Category Archives: Picture Book Crafts
This picture book exudes creativity, both in the story and the illustrations that help tell it—photos of marshmallow-people in various scenarios!
It’s the simple story of “most marshmallows.” The ones who watch TV and celebrate birthdays and go to school and all that stuff most people do too. But it’s also a story of those marshmallows who aren’t like most. Because some marshmallows secretly know that all marshmallows can dream big. And this book tells them to do just that.
The art is where you really spend your time with this one. The adorable marshmallows. And the vignettes, mostly cut paper, but all sorts of other items that are fun to identify and wonder at.
Most Marshmallows is creative, quirky, unusual, and encouraging. It demonstrates with both text and visuals that most things are done a certain way—books even!—but that some marshmallows dream up ways to do things differently. Daringly. Imaginatively.
Big thanks to Chronicle Books for the review copy and images!
Rowboat Watkins’s books often shout craft (as in the one I made for Rude Cakes). In this case, marshmallows? Yes, please.
Rowboat was kind enough to share some tips about how he created those marshmallows. Mainly: let the marshmallows get stale first! That way, they harden and become an easier surface to draw on. He also let us in on the pen he used: a brown Micron 01. I opted for a thin, brown marker instead as I found it a little easier to maneuver and plus, my marshmallows were only 0ne-week stale. Little hands might find a marker easier as well.
What you’ll need:
Stale marshmallows (I used jumbo)
A marker or pen (I used these from IKEA in brown, but I’m sure there are many that would work)
That’s it! But you can also use construction paper, tape, and markers to whip up party hats if you would like.
I left my marshmallows out on a plate for about a week. Then, I was ready. I simply drew on each one, trying to get them at least somewhat like the book version. Then, I cut some circles from construction paper and rolled and taped them into party hats.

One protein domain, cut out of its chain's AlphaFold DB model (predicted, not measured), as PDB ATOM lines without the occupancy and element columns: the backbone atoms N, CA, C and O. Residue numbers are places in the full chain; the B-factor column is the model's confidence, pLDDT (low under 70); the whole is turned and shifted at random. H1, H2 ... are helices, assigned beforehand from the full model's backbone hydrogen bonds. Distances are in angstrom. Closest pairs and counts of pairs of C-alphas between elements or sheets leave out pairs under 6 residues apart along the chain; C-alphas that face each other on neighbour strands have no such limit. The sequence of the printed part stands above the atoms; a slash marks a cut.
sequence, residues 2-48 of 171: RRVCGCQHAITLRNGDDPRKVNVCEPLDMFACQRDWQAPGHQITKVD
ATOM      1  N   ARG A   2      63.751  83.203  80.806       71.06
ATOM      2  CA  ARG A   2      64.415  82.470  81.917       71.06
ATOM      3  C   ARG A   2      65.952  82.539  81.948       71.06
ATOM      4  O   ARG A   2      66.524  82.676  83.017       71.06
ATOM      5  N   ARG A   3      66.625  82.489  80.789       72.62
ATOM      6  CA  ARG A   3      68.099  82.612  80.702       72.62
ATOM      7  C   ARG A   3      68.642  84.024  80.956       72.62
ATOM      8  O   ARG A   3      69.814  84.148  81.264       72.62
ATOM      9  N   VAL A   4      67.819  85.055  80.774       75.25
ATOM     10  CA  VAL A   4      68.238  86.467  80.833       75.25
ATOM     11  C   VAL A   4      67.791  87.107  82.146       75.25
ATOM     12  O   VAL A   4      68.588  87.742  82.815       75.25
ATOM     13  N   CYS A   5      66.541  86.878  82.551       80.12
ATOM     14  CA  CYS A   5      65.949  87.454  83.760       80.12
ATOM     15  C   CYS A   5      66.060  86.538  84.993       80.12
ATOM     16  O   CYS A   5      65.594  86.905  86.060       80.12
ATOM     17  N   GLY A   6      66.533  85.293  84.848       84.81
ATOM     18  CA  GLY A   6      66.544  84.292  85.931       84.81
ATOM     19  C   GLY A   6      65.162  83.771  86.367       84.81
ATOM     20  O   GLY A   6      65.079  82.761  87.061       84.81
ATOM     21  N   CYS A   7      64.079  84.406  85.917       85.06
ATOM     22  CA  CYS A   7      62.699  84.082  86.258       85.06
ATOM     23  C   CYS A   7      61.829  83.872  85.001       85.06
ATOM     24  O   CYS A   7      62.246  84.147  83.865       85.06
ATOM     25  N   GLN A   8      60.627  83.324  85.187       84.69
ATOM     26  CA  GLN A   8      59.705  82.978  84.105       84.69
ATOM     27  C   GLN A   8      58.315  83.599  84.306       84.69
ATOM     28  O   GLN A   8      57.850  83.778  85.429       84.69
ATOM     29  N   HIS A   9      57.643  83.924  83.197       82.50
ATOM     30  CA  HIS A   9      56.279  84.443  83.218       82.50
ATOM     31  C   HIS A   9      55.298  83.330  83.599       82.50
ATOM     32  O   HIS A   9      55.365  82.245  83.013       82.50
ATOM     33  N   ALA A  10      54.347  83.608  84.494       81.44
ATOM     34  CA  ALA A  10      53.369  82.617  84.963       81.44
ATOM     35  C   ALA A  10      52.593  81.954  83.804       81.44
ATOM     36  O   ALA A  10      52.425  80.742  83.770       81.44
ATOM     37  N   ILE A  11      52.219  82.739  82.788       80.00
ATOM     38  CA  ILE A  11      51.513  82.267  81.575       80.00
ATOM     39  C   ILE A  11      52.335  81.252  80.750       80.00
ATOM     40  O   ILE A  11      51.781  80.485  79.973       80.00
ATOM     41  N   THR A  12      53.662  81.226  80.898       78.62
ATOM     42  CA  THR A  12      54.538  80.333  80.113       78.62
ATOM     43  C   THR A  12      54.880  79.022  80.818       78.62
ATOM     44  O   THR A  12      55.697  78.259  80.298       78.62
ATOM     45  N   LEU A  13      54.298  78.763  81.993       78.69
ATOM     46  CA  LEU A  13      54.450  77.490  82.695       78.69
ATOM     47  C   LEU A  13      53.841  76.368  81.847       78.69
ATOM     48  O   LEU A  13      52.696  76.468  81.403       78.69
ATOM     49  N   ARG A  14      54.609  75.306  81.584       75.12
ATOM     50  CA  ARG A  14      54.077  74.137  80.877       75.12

You may also like this Beekle marshmallow craft!
The first thing you’ll notice about this picture book is that wallpaper from the title. Beautiful, Layered. Nostalgic. Full of wonder. It’s at the heart of this mostly wordless story and contains a whole world that imagination makes possible. A world in which a shy girl gains just the courage she needs through her own creativity and resourcefulness.
We’re introduced to a character who’s just moved to a new house and is unpacking her room. Outside her window, there’s a treehouse with other kids in it. They wave. They’re friendly. But waving back is not so easy when you feel out of place or out of sorts. Shy or scared or sad.
Crouching—hidden—below the window, the character peels back some wallpaper, releasing a flock of lemon-yellow birds! (And they just so happen to match her shirt.)
She peels back more wallpaper and follows the birds into a whole world of wallpaper, including a creature who is super scary, but who, it turns out, is actually not scary all. The creature is merely unfamiliar. The creature wants to be friends.
The character and creature frolic in fields and play with clouds, all provided by this magical wallpaper. And when she’s back in her room, alone again, the wallpaper isn’t just one pattern anymore. It’s been peeled to reveal all the layers she’s experienced,.
Those layers help her remember that she doesn’t have to be so scared, or that she can be scared and still experience new things. They help her remember that unfamiliar might not be ominous after all. And that by peeling back a layer or two, everyone wants to be seen, welcomed and, accepted. Just like her.
And that leads to hello, and to more possibility.
This is an original, artful, hopeful picture book that invites the reader to dive into paper creations and possibility and what it means to reach out to someone unfamiliar and turn them into a friend.
Big thanks to Owlkids Books for images and a review copy!
Such beautiful papers and such a spirited creature can only mean one thing. Paper craft! I wanted to make that creature and I wanted to make sure the creature could move. Really, you could make all kinds of paper stuff from this book! I chose the creature and yellow birds and used brads so they could change position.
What you’ll need:
Sturdy white paper (I used watercolor paper)
Pastels or crayons or markers (I used pastels for the creature, marker for the birds)